Snake Venom Extracellular vesicles (SVEVs) reveal wide molecular and functional proteome diversity

Victor Corassolla Carregari, Livia Rosa-Fernandes, Paulo Baldasso, Sergio Paulo Bydlowski, Sergio Marangoni, Martin R. Larsen, Giuseppe Palmisano*

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Resumé

Proteins constitute almost 95% of snake venom’s dry weight and are produced and released by venom glands in a solubilized form during a snake bite. These proteins are responsible for inducing several pharmacological effects aiming to immobilize and initiate the pre-digestion of the prey. This study shows that proteins can be secreted and confined in snake venom extracellular vesicles (SVEVs) presenting a size distribution between 50 nm and 500 nm. SVEVs isolated from lyophilized venoms collected from four different species of snakes (Agkistrodon contortrix contortrix, Crotalus atrox, Crotalus viridis and Crotalus cerberus oreganus) were analyzed by mass spectrometry-based proteomic, which allowed the identification of proteins belonging to eight main functional protein classes such as SVMPs, serine proteinases, PLA2, LAAO, 5′nucleotidase, C-type lectin, CRISP and Disintegrin. Biochemical assays indicated that SVEVs are functionally active, showing high metalloproteinase and fibrinogenolytic activity besides being cytotoxic against HUVEC cells. Overall, this study comprehensively depicts the protein composition of SVEVs for the first time. In addition, the molecular function of some of the described proteins suggests a central role for SVEVs in the cytotoxicity of the snake venom and sheds new light in the envenomation process.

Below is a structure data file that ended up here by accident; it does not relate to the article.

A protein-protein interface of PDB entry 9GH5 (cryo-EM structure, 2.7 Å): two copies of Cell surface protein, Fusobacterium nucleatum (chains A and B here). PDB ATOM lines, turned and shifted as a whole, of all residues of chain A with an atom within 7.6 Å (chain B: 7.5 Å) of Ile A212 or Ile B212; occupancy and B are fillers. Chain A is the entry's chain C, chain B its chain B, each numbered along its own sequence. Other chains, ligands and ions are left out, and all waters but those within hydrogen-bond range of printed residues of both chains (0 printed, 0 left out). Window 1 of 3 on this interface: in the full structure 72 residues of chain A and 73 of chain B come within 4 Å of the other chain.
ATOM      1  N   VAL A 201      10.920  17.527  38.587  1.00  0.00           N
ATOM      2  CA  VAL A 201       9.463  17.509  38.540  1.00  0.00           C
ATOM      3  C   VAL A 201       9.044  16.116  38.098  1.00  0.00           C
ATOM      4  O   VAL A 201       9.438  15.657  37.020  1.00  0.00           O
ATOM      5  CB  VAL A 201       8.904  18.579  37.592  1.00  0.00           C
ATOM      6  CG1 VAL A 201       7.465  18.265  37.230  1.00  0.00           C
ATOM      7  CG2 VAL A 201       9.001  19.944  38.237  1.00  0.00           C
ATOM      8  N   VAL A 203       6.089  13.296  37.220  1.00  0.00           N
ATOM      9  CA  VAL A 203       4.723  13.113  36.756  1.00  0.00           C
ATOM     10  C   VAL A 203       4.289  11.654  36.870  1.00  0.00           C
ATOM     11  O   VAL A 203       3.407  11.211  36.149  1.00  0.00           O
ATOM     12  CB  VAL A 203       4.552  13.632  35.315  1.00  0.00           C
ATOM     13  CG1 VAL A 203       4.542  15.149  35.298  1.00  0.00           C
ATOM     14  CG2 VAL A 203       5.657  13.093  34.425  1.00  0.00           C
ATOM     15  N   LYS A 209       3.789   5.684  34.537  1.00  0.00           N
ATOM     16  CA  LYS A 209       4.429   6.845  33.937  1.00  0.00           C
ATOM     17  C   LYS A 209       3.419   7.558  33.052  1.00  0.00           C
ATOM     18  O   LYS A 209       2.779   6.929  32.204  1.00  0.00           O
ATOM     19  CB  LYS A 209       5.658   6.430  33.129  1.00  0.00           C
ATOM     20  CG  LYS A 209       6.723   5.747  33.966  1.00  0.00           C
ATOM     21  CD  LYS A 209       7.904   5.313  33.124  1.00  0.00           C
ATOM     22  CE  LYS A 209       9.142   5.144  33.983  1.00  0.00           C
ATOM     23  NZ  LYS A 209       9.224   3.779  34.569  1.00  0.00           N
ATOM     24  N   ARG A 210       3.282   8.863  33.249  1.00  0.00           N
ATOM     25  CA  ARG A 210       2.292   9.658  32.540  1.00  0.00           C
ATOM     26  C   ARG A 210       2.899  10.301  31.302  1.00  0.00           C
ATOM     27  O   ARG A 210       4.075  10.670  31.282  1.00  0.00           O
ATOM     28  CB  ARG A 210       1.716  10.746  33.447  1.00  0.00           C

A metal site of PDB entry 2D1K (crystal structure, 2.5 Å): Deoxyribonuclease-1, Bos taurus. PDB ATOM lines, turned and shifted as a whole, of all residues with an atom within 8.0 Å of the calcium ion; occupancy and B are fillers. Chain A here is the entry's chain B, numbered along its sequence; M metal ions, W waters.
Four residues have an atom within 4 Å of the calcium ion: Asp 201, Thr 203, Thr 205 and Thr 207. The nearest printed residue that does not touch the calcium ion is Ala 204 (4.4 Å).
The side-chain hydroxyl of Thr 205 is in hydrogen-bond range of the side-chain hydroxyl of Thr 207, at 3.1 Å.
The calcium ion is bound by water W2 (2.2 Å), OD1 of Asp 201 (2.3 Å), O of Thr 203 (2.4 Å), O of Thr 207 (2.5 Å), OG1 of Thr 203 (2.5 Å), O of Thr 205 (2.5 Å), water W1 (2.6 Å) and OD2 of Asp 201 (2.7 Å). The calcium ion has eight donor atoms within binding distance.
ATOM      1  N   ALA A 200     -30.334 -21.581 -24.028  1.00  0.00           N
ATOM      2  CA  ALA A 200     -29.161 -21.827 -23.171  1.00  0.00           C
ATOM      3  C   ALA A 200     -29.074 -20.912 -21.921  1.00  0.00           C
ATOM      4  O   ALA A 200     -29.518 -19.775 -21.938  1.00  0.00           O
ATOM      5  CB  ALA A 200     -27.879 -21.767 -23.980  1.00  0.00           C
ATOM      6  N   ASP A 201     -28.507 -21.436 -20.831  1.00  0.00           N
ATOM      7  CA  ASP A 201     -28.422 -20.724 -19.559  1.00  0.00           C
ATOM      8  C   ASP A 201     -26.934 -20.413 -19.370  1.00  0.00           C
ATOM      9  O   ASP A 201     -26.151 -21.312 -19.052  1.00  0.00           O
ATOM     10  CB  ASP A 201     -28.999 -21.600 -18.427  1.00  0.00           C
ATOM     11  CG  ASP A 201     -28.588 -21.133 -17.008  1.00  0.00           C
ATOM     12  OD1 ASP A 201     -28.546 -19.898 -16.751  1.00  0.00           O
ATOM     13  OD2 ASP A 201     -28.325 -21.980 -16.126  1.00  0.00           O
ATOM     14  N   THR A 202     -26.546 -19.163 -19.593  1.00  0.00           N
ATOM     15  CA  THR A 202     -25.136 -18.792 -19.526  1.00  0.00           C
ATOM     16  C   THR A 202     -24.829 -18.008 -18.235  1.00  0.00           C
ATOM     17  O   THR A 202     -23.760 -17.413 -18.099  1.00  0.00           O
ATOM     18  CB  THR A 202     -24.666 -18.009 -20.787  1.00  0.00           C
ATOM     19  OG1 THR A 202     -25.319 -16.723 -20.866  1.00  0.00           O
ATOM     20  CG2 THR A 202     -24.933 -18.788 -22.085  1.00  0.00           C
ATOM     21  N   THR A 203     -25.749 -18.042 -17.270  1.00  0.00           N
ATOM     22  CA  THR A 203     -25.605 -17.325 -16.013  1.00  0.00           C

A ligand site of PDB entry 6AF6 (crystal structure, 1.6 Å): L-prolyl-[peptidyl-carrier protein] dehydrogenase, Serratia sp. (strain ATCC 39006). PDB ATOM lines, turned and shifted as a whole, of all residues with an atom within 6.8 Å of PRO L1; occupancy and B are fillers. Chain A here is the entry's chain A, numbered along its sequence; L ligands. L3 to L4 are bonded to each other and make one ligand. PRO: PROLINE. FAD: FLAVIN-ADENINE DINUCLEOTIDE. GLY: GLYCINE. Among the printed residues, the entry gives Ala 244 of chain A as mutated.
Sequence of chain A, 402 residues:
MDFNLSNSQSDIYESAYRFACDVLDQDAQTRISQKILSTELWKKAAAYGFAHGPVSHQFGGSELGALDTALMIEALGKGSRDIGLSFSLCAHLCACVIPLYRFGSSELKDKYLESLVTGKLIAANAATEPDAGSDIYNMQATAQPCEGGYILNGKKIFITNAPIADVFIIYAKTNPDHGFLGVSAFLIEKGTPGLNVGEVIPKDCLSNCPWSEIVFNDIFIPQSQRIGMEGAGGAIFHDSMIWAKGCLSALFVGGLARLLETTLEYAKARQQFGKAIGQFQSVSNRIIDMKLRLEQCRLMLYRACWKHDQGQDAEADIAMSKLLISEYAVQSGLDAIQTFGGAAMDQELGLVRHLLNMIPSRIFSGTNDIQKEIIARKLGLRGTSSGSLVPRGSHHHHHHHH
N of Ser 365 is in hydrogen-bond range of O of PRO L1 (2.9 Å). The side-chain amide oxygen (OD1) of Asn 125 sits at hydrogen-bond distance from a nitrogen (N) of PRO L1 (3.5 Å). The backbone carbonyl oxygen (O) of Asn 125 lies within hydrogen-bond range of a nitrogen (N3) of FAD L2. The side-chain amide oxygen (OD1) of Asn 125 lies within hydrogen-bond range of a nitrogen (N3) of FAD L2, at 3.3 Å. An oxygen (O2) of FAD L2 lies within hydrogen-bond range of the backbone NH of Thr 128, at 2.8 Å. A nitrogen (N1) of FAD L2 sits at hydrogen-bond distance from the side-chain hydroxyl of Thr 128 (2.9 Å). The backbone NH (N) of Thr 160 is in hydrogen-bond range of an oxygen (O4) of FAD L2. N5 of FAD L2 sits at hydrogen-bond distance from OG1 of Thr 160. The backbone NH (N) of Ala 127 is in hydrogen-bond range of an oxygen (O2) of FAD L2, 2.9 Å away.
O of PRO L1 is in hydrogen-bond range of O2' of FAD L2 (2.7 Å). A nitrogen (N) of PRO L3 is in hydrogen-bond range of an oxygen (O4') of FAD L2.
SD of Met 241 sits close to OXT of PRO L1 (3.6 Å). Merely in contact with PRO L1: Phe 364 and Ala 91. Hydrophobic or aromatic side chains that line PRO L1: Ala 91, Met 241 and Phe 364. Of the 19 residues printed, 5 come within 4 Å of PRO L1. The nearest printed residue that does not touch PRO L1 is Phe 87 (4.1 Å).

OriginalsprogEngelsk
Artikelnummer12067
TidsskriftScientific Reports
Vol/bind8
Udgave nummer1
Sider (fra-til)1-16
ISSN2045-2322
DOI
StatusUdgivet - 2018

Fingeraftryk

Proteome
Crotalus
Proteins
Agkistrodon
Disintegrins
Snake Bites
Snakes
Human Umbilical Vein Endothelial Cells
Metalloproteases
Weights and Measures

Citer dette

Carregari, V. C., Rosa-Fernandes, L., Baldasso, P., Bydlowski, S. P., Marangoni, S., Larsen, M. R., & Palmisano, G. (2018). Snake Venom Extracellular vesicles (SVEVs) reveal wide molecular and functional proteome diversity. Scientific Reports, 8(1), 1-16. [12067]. https://doi.org/10.1038/s41598-018-30578-4
Carregari, Victor Corassolla ; Rosa-Fernandes, Livia ; Baldasso, Paulo ; Bydlowski, Sergio Paulo ; Marangoni, Sergio ; Larsen, Martin R. ; Palmisano, Giuseppe. / Snake Venom Extracellular vesicles (SVEVs) reveal wide molecular and functional proteome diversity. I: Scientific Reports. 2018 ; Bind 8, Nr. 1. s. 1-16.
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abstract = "Proteins constitute almost 95{\%} of snake venom’s dry weight and are produced and released by venom glands in a solubilized form during a snake bite. These proteins are responsible for inducing several pharmacological effects aiming to immobilize and initiate the pre-digestion of the prey. This study shows that proteins can be secreted and confined in snake venom extracellular vesicles (SVEVs) presenting a size distribution between 50 nm and 500 nm. SVEVs isolated from lyophilized venoms collected from four different species of snakes (Agkistrodon contortrix contortrix, Crotalus atrox, Crotalus viridis and Crotalus cerberus oreganus) were analyzed by mass spectrometry-based proteomic, which allowed the identification of proteins belonging to eight main functional protein classes such as SVMPs, serine proteinases, PLA2, LAAO, 5′nucleotidase, C-type lectin, CRISP and Disintegrin. Biochemical assays indicated that SVEVs are functionally active, showing high metalloproteinase and fibrinogenolytic activity besides being cytotoxic against HUVEC cells. Overall, this study comprehensively depicts the protein composition of SVEVs for the first time. In addition, the molecular function of some of the described proteins suggests a central role for SVEVs in the cytotoxicity of the snake venom and sheds new light in the envenomation process.",